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MCL sprain (Medial ligament sprain) or MCL injury is damage to the ligament on the inside of the knee. It is often caused by twisting or an impact to the outside of the knee.
For a grade 1 MCL injury there may be mild tenderness on the inside of the knee over the ligament. Usually no swelling. When the knee is bent to 30 degrees and an outward force applied to the lower leg to stress the medial ligament, pain is felt but there is no joint laxity (see medial collateral ligament injury assessment).
Significant tenderness on the inside of the knee on the medial ligament. Some swelling seen over the ligament. When the knee is stressed as for grade 1 symptoms, there is pain and mild to moderate laxity in the joint, although there is a definite end point (the knee cannot be bent sideways completely).
This is a complete tear of the ligament. Pain can vary and is sometimes not as bad as that of a grade 2 MCL sprain. When stressing the knee as described above there is significant joint laxity. The athlete may complain of having a very wobbly or unstable knee.
The MCL is tested using a valgus stress test which puts a strain on the ligament by applying force to the outside of the knee, stretching the ligament. If pain or excessive laxity are apparent it is possible that the medial ligament is damaged. If the injury is recent - go easy - don't push too hard (although older injuries may require more pressure)
The Medial Collateral Ligament (MCL) connects the inner (medial) surfaces of the femur (thigh bone) and the tibia (shin bone). Its function is to resist forces applied from the outer surface of the knee and so prevent the medial (inner) portion of the joint from widening under stress.
The medial knee ligament has two parts to it - a deep, inner section that attaches to the cartilage meniscus and joint margins and a superficial band that attaches from higher up on the femur to an area, lower down, on the inner surface of the tibia.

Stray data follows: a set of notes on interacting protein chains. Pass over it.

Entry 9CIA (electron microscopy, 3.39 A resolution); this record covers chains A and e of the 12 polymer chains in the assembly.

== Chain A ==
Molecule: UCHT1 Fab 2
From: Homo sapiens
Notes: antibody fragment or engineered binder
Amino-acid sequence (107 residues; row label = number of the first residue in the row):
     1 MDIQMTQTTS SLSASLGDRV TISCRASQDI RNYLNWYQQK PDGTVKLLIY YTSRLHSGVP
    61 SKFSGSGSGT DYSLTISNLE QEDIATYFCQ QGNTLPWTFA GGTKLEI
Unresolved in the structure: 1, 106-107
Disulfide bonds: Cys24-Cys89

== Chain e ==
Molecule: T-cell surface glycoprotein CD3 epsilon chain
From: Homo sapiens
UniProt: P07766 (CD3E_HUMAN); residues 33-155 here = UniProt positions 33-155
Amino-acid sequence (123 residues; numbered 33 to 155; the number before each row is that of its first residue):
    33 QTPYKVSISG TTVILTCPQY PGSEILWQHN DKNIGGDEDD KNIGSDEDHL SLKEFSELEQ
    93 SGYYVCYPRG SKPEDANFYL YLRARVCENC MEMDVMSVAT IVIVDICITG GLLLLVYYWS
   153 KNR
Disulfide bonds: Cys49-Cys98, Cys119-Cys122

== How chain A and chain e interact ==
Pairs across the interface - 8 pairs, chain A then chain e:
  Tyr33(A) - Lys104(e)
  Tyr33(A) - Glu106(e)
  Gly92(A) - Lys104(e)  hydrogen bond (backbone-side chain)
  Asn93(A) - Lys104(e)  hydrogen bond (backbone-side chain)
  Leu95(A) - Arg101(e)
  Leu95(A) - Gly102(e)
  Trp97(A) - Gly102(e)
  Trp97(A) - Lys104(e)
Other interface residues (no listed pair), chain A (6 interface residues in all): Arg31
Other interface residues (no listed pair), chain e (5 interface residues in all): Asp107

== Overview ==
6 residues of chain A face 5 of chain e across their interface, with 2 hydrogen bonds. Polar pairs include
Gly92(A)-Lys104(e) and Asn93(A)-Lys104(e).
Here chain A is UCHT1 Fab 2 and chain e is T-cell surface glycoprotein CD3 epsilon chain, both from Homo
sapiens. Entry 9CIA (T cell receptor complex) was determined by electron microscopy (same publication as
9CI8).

Injury to the MCL often occurs after an impact to the outside of the knee when the knee is slightly bent. The MCL on the inside of the knee becomes stretched and if the force is great enough, some or even all of the fibres will tear. The deep part of ligament is prone to becoming damaged first and this may lead to medial meniscal damage also. See also Medial Cartilage Meniscus Injury.
Whilst repetitive valgus forces can lead to a MCL sprain. A pain in this area which does not occur after a sudden injury, should be considered for Pes Anserine Tendinopathy or Bursitis.
As with all ligament injuries, medial collateral ligament injuries are graded 1, 2 or 3 depending on the degree of damage sustained. A grade one tear consists of fewer than 10% of the fibres being torn. a grade 3 is a complete rupture and grade two sits inbetween! This obviously means grade 2 varies considerably in symptoms and so is sometimes broken down further to grades 2- and 2 .
Torn MCL ligaments of the knee should be taken seriously as they affect the balance and stability of the joint. Without the proper functioning of these ligaments, activities such as running over uneven gound become increasingly difficult with the knee having a tendency to "give way". However, with proper rehabilitation, full recovery can be expected following most MCL tears.